Jan 22, 2009

Curly Endive Mash

 

A stamppot is a really traditional and simple Dutch dish; mashed potatoes with one or more (root) vegetables. What I really love about a good ‘stamppot‘, though, is how you can add almost anything to it and still have it taste great. It’s a great way to clean out your vegetable drawer at the end of the week, because you can easily combine two or more vegetables!

Usually a stamppot is served with smoked sausage (like the one I use in my split pea soup recipe), real bacon bits and Dutch gravy. I like to vary and add a little cheese to one dish, a handful minced chorizo to another or even finely chopped sun-dried tomatoes works great with vegetables like curly kale. It really depends on my mood and the time of year. Here’s my (vegetarian) take on our traditional curly endive hodgepodge. Andijviestamp, as we call it.

 

Ingredients:

5 oz cheese cubes
2 pounds potatoes
1 red bell pepper
1 medium onion
1 tbsp coarse mustard
1/3 head curly endive
1/2 cup milk
butter
nutmeg
pepper
salt

 

Directions:

Peel, dice and wash your potatoes. Boil them in salted water for about 20 minutes, until they’re thoroughly cooked.

 

I love roasted peppers but you can also sautee them, if that’s what you prefer. Roasting them just really brings out their flavor and sweetness. Roast the pepper on your stove top or in your oven, place it in a bowl and cover with plastic wrap.

 

I’ve diced half a large (or grab 1 medium) onion, and cooked it over very low heat in 1 tbsp butter so it would be soft and slightly caramelized. You can also use finely minced (raw) spring onions in stead, they’ll give a nice zing!

 

I’ve chopped 5 oz aged Gouda cheese. You can do this with virtually any cheese—I think pepper jack will be perfect for it as well.

 

In case you’re wondering what this is; it’s my son giving the cheese back to its rightful owner. Kids are weird :)

 

Never quite sure what to call this. What you call endive over there, we call chicory. So I’ll just call this curly endive! Give it a good wash. Even though you can cook it -or turn it into creamed endive- I prefer to eat them as salad leaves.

 

Finely chop 1/3 head of curly endive, go for more if you like lots of green.

 

The pepper will have cooled off and peeling the skin is now childsplay. Don’t take all the charred spots off as it flavors the pepper. Chop it anyway you like and add them to the onions to keep them warm.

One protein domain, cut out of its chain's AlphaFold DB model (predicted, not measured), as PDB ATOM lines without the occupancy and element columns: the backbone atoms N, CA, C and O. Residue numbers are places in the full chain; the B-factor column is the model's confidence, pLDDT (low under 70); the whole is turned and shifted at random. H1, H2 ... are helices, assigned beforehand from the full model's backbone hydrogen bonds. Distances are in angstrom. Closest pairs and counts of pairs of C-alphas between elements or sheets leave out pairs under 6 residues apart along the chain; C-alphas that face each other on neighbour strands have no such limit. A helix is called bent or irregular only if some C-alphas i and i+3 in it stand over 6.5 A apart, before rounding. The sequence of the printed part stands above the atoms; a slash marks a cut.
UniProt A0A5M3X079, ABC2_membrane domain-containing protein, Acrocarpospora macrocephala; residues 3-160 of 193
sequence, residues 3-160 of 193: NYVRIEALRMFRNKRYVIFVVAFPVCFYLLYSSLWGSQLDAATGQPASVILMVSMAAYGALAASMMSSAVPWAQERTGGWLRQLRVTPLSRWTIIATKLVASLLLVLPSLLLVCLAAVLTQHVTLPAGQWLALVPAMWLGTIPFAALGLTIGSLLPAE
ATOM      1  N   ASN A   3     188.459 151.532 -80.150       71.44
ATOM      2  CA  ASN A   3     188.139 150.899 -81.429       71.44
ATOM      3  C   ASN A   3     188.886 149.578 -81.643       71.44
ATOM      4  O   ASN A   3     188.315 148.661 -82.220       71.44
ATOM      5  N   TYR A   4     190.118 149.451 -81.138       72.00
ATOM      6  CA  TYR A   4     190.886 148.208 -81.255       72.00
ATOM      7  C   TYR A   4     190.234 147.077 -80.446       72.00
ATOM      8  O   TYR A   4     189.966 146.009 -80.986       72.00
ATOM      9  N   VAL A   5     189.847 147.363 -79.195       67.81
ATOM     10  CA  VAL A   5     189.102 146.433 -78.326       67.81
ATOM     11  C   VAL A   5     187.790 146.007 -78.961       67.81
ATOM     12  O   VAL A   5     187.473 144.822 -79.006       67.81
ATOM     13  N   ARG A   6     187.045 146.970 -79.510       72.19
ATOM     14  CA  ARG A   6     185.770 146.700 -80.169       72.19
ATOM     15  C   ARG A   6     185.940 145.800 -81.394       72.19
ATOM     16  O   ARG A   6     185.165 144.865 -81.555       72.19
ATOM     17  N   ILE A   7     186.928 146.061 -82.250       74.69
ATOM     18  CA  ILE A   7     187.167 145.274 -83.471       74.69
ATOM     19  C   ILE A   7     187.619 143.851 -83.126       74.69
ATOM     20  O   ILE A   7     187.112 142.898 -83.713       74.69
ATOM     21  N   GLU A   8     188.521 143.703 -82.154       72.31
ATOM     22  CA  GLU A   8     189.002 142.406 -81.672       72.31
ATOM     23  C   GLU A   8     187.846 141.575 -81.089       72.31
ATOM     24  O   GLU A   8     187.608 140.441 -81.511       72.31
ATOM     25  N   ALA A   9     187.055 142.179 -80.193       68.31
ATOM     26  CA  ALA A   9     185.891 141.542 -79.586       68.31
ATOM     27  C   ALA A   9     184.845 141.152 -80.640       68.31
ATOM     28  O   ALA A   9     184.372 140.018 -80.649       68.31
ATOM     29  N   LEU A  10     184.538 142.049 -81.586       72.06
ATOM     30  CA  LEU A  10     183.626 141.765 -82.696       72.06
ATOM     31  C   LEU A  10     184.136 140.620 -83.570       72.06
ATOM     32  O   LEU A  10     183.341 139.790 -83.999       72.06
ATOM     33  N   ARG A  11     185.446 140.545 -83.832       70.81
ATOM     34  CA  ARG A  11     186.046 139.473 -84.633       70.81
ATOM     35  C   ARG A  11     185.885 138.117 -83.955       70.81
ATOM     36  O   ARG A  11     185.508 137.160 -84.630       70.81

My potatoes look awfully yellow, I know; it’s the light over my stove messing with my photos! Check the potatoes for readiness and drain them.

 

I’ve poured 1/2 a cup of milk in a bowl, whisked 1 heaping tbsp sharp, coarse mustard in and popped it in the microwave until the milk was steaming hot. The mustard spices up the mash and really compliments the cheese.

 

Add a tiny knob of butter, a generous amount of black pepper, a pinch of nutmeg and the hot mustard-milk to the potatoes.

 

Mash it until it’s a smooth puree. Check the seasoning because it might need a little more salt. Make sure the puree is really hot before you add the endive—reheating it afterwards will make the endive wilt where you want it to be crispy.

 

Add the onions, peppers and curly endive and mix it all up. Stir in the cheese cubes right before serving. The heat will make the cheese melt a little and blend in with the potatoes. It’s absolutely delicious!

 

This is a pretty basic, straightforward but incredibly flavorful dish. The cheese makes it rich enough to be eaten as a meal on its own, but don’t let me stop you from throwing in a peppersteak and serving this as a side-dish in stead! 

 

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    33 Comments »

    1. 1

      Thanks Kay. Your recipes are as amazing as always. So is your photography. AND so is your little one!!!!

      aadila on Jan 22, 2009 @ 1:37 pm Reply
    2. 2

      What a tasty looking “mash.” Thanks for sharing!

      Gretchen Noelle on Jan 22, 2009 @ 2:56 pm Reply
    3. 3

      I make pretty much the same dish, but i don’t think i could ever do it without bacon! Either small pieces or “speklapjes” make this dish complete! Well for me at least.

      Werner on Jan 22, 2009 @ 3:08 pm Reply
    4. 4

      Kay,
      Your stamppot sounds fabulous! I loved eating the various types of stamppot when I lived in NL for a couple of years. My favorite was the one with carrots – hutspot?

      I will have to try this out on some of my friends who have also been lucky enough to have been to NL.

      thanks for the post!

      Holly on Jan 22, 2009 @ 3:25 pm Reply
    5. 5

      I love the idea of a mixed veg mash, especially using some fresh greens. I’m always looking for ways to use things like kale and chard that make them a bit more enticing yet not wilted versions.

      And I just looked at your stroganoff sauce which I intend to make for dinner – had a craving for stroganoff and remembered it was featured here…so maybe a bit of stroganoff drizzled on the mash…

      All photos are wonderful, but I especially like the pouring milk and potato washing!

      Ann from Montana on Jan 22, 2009 @ 3:29 pm Reply
    6. 6

      Ann, you might enjoy a dish I made a few weeks ago then. Sauteed onions, bell pepper and garlic, added curly kale to it and stir-fried it for a while. Also added 2 diced roma tomatoes, a really good pinch of pepper and about 1/4 cup finely minced chorizo. Let everything heat through and add it to the mashed potatoes. It was one of the better kale dishes I’ve tasted so far!

      Gah, I just like food too much, I just won’t shut up about it :)

      Kay on Jan 22, 2009 @ 3:41 pm Reply
    7. 7